Thursday, November 15, 2007

An interesting take on pacifism and just war

I often troll for knowledge and provocation over at the social science research network (, and I usually find a fistful of both.

Most recently, I came across a piece written by David B. Kopel, titled "Evolving Christian Attitudes Towards Personal and National National Self-Defense." The full text is available for download here. The passage below is drawn from Kopel's abstract:

In the nineteenth and early in the twentieth centuries, the traditional Christian concepts of Just War and of the individual's duty to use force to defend himself and his family remained uncontroversial, as they had been for centuries. Disillusionment over World War One turned many Catholics and Protestants towards pacifism. Without necessarily adopting pacifism as a theory, they adopted pacifism as a practice. World War Two and the early Cold War ended the pacifist interlude for all but a few radical pacifists.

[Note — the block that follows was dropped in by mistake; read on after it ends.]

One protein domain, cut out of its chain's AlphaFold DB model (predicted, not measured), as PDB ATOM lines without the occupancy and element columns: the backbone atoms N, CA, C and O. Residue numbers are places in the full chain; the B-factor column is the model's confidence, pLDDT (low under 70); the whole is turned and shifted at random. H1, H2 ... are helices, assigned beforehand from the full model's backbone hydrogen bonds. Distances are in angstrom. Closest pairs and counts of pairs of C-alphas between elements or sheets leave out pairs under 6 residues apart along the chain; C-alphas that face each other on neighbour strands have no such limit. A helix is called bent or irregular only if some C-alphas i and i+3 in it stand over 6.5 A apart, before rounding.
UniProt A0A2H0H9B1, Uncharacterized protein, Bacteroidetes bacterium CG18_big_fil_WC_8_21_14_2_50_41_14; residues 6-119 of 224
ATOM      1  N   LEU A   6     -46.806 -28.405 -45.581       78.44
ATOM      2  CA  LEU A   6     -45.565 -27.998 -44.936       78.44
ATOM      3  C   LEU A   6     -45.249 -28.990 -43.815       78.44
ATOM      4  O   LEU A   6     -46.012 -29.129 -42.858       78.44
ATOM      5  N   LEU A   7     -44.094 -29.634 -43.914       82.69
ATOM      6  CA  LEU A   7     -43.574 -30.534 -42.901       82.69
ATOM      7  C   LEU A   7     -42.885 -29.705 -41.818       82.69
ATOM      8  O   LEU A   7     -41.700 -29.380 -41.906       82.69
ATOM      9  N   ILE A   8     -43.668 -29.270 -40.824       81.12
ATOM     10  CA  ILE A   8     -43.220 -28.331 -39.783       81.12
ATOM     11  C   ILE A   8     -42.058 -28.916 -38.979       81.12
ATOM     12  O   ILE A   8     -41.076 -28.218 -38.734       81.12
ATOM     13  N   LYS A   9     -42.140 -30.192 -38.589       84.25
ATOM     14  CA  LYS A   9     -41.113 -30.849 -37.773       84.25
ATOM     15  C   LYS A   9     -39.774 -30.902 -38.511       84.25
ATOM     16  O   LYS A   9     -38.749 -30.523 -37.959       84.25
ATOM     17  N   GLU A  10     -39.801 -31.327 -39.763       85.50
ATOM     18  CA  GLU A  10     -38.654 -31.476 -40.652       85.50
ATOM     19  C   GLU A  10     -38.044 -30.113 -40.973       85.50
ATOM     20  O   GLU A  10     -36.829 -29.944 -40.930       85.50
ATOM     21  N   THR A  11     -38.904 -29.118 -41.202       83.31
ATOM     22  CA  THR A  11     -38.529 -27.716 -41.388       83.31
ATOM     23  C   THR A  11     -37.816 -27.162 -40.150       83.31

Beginning in the 1960s, much of the American Catholic leadership, like the leadership of mainline Protestant churches, turned sharply Left. Although churches did not repudiate their teachings on Just War, many Catholic and mainline Protestant leaders seemed unable to find any circumstances under which American or Western force actually was legitimate. Pacifism and anti-Americanism marched hand in hand. Today, pacifism now has greater respectability within orthodox Christianity than any time in the past 1700 years.


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